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Kevin Pacey wrote on Tue, Jan 18, 2022 04:08 PM UTC:

Is chess [still] important? An older member of my chess club once opined in the new millennium that chess is no longer as important as before. I didn't ask what he meant. To me, chess reached its high mark in the 1970's, mainly with the Geo-political stakes involved in the Fischer-Spassky match, and later the Karpov-Korchnoi one. Chess was also important back then since it was seen as a test for AI whether a machine can beat a highly skilled human player at the game. Chess suffered to some degree because of what followed historically, in both cases.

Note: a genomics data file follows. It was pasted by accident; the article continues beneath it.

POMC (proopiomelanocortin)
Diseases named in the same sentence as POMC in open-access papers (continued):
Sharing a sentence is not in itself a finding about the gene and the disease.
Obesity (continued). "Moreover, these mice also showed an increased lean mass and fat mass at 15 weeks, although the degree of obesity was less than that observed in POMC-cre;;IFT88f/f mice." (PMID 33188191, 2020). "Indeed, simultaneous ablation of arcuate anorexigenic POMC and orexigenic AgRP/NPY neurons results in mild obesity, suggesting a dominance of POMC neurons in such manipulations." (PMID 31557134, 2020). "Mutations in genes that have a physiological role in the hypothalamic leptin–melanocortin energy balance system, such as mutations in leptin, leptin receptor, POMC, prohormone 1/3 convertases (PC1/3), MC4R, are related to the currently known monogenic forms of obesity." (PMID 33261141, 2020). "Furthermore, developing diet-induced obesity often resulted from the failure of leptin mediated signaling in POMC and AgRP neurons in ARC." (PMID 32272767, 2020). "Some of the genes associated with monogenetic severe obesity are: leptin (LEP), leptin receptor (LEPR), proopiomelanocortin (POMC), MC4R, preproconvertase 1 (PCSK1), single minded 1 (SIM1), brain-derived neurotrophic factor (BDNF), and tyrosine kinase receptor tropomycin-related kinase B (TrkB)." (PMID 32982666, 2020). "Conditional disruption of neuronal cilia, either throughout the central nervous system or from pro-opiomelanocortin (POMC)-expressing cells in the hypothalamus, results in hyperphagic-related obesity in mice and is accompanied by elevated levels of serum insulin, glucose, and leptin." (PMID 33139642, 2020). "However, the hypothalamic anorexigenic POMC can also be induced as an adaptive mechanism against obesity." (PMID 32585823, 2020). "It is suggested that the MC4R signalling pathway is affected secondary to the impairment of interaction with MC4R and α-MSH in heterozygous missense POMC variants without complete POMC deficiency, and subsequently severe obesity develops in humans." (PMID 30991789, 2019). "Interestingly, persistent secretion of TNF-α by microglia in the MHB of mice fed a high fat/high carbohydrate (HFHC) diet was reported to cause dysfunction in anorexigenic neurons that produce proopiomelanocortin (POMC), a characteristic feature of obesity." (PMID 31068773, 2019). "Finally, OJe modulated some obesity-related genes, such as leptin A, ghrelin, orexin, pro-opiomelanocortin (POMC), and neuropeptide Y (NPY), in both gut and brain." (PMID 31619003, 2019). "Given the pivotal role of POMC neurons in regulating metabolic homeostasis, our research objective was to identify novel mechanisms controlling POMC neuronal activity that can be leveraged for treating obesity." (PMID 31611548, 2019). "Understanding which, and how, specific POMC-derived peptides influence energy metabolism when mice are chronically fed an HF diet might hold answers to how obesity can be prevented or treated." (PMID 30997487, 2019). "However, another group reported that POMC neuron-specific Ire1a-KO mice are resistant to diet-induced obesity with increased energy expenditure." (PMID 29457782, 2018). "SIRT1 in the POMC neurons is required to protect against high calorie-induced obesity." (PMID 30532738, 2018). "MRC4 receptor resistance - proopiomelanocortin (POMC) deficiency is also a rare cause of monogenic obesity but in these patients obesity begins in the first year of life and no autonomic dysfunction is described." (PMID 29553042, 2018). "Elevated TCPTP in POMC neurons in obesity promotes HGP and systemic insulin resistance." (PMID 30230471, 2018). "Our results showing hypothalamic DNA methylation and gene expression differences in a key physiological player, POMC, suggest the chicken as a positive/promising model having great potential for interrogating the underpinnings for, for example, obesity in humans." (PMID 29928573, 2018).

These days, one Googles 'why is chess important' and the top answers that come up have only to do with the benefits of chess to students and/or children. Does anyone see any other meaningful reasons why chess might be viewed as important in modern times?

edit: I also posted the above on a Canadian Chess (CFC) message board. A reply by Aris Marghetis went: "If I may humbly suggest, chess serves as an inspiration: people of all kinds of differences being able to come together to compete, to create, to enjoy.

I'm not aware of any other single activity that can be played across all kinds of divisions that humanity has created, maintains, etc. Chess is universal!"

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